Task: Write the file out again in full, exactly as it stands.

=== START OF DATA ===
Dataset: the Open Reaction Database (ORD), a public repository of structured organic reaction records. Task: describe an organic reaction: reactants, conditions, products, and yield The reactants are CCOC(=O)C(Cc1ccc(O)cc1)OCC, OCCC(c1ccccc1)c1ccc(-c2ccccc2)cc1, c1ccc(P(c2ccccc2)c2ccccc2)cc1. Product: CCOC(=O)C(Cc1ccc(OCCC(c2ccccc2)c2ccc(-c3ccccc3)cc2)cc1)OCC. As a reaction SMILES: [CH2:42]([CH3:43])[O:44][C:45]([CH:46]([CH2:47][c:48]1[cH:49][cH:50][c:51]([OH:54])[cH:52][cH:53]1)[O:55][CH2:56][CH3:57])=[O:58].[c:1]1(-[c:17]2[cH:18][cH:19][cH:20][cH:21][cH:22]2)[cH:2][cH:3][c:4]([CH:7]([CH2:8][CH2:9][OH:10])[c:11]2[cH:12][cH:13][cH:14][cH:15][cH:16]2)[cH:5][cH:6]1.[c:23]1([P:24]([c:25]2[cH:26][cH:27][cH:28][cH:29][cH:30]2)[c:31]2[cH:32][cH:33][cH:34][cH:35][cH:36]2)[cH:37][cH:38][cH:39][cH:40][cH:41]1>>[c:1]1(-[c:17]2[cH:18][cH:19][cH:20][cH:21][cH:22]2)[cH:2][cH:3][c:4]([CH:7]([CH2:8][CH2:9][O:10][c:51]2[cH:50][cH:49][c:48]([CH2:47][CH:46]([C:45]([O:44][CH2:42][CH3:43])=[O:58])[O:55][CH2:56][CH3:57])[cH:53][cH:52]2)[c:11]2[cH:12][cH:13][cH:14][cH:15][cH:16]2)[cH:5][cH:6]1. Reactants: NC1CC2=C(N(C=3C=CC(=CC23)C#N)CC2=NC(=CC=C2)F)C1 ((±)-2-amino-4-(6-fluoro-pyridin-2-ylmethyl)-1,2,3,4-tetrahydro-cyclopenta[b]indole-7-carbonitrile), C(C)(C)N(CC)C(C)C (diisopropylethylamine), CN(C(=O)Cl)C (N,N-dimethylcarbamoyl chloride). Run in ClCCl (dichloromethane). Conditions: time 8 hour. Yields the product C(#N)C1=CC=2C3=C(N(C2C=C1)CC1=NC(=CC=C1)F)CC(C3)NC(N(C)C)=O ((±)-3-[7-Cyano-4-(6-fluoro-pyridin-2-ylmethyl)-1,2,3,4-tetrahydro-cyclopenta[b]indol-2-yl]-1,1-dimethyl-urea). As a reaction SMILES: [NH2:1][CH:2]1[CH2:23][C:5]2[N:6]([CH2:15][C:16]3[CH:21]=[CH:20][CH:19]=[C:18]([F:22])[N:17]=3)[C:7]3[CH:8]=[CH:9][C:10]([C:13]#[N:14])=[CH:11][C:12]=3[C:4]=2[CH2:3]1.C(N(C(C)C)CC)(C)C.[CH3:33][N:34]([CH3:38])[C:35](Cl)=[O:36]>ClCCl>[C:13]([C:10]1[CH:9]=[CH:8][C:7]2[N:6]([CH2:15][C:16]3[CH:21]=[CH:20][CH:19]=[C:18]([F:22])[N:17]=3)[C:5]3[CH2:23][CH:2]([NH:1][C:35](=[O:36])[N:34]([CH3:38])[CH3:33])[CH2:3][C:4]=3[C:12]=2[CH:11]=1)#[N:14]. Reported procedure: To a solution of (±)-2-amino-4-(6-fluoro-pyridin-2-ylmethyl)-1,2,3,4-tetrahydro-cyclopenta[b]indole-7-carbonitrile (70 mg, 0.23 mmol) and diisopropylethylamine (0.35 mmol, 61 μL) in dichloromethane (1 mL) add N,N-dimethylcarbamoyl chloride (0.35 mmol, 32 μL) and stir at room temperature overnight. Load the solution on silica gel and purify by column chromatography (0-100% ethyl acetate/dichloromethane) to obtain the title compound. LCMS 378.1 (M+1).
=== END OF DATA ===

Dataset: the Open Reaction Database (ORD), a public repository of structured organic reaction records. Task: describe an organic reaction: reactants, conditions, products, and yield The reactants are CCOC(=O)C(Cc1ccc(O)cc1)OCC, OCCC(c1ccccc1)c1ccc(-c2ccccc2)cc1, c1ccc(P(c2ccccc2)c2ccccc2)cc1. Product: CCOC(=O)C(Cc1ccc(OCCC(c2ccccc2)c2ccc(-c3ccccc3)cc2)cc1)OCC. As a reaction SMILES: [CH2:42]([CH3:43])[O:44][C:45]([CH:46]([CH2:47][c:48]1[cH:49][cH:50][c:51]([OH:54])[cH:52][cH:53]1)[O:55][CH2:56][CH3:57])=[O:58].[c:1]1(-[c:17]2[cH:18][cH:19][cH:20][cH:21][cH:22]2)[cH:2][cH:3][c:4]([CH:7]([CH2:8][CH2:9][OH:10])[c:11]2[cH:12][cH:13][cH:14][cH:15][cH:16]2)[cH:5][cH:6]1.[c:23]1([P:24]([c:25]2[cH:26][cH:27][cH:28][cH:29][cH:30]2)[c:31]2[cH:32][cH:33][cH:34][cH:35][cH:36]2)[cH:37][cH:38][cH:39][cH:40][cH:41]1>>[c:1]1(-[c:17]2[cH:18][cH:19][cH:20][cH:21][cH:22]2)[cH:2][cH:3][c:4]([CH:7]([CH2:8][CH2:9][O:10][c:51]2[cH:50][cH:49][c:48]([CH2:47][CH:46]([C:45]([O:44][CH2:42][CH3:43])=[O:58])[O:55][CH2:56][CH3:57])[cH:53][cH:52]2)[c:11]2[cH:12][cH:13][cH:14][cH:15][cH:16]2)[cH:5][cH:6]1. Reactants: NC1CC2=C(N(C=3C=CC(=CC23)C#N)CC2=NC(=CC=C2)F)C1 ((±)-2-amino-4-(6-fluoro-pyridin-2-ylmethyl)-1,2,3,4-tetrahydro-cyclopenta[b]indole-7-carbonitrile), C(C)(C)N(CC)C(C)C (diisopropylethylamine), CN(C(=O)Cl)C (N,N-dimethylcarbamoyl chloride). Run in ClCCl (dichloromethane). Conditions: time 8 hour. Yields the product C(#N)C1=CC=2C3=C(N(C2C=C1)CC1=NC(=CC=C1)F)CC(C3)NC(N(C)C)=O ((±)-3-[7-Cyano-4-(6-fluoro-pyridin-2-ylmethyl)-1,2,3,4-tetrahydro-cyclopenta[b]indol-2-yl]-1,1-dimethyl-urea). As a reaction SMILES: [NH2:1][CH:2]1[CH2:23][C:5]2[N:6]([CH2:15][C:16]3[CH:21]=[CH:20][CH:19]=[C:18]([F:22])[N:17]=3)[C:7]3[CH:8]=[CH:9][C:10]([C:13]#[N:14])=[CH:11][C:12]=3[C:4]=2[CH2:3]1.C(N(C(C)C)CC)(C)C.[CH3:33][N:34]([CH3:38])[C:35](Cl)=[O:36]>ClCCl>[C:13]([C:10]1[CH:9]=[CH:8][C:7]2[N:6]([CH2:15][C:16]3[CH:21]=[CH:20][CH:19]=[C:18]([F:22])[N:17]=3)[C:5]3[CH2:23][CH:2]([NH:1][C:35](=[O:36])[N:34]([CH3:38])[CH3:33])[CH2:3][C:4]=3[C:12]=2[CH:11]=1)#[N:14]. Reported procedure: To a solution of (±)-2-amino-4-(6-fluoro-pyridin-2-ylmethyl)-1,2,3,4-tetrahydro-cyclopenta[b]indole-7-carbonitrile (70 mg, 0.23 mmol) and diisopropylethylamine (0.35 mmol, 61 μL) in dichloromethane (1 mL) add N,N-dimethylcarbamoyl chloride (0.35 mmol, 32 μL) and stir at room temperature overnight. Load the solution on silica gel and purify by column chromatography (0-100% ethyl acetate/dichloromethane) to obtain the title compound. LCMS 378.1 (M+1).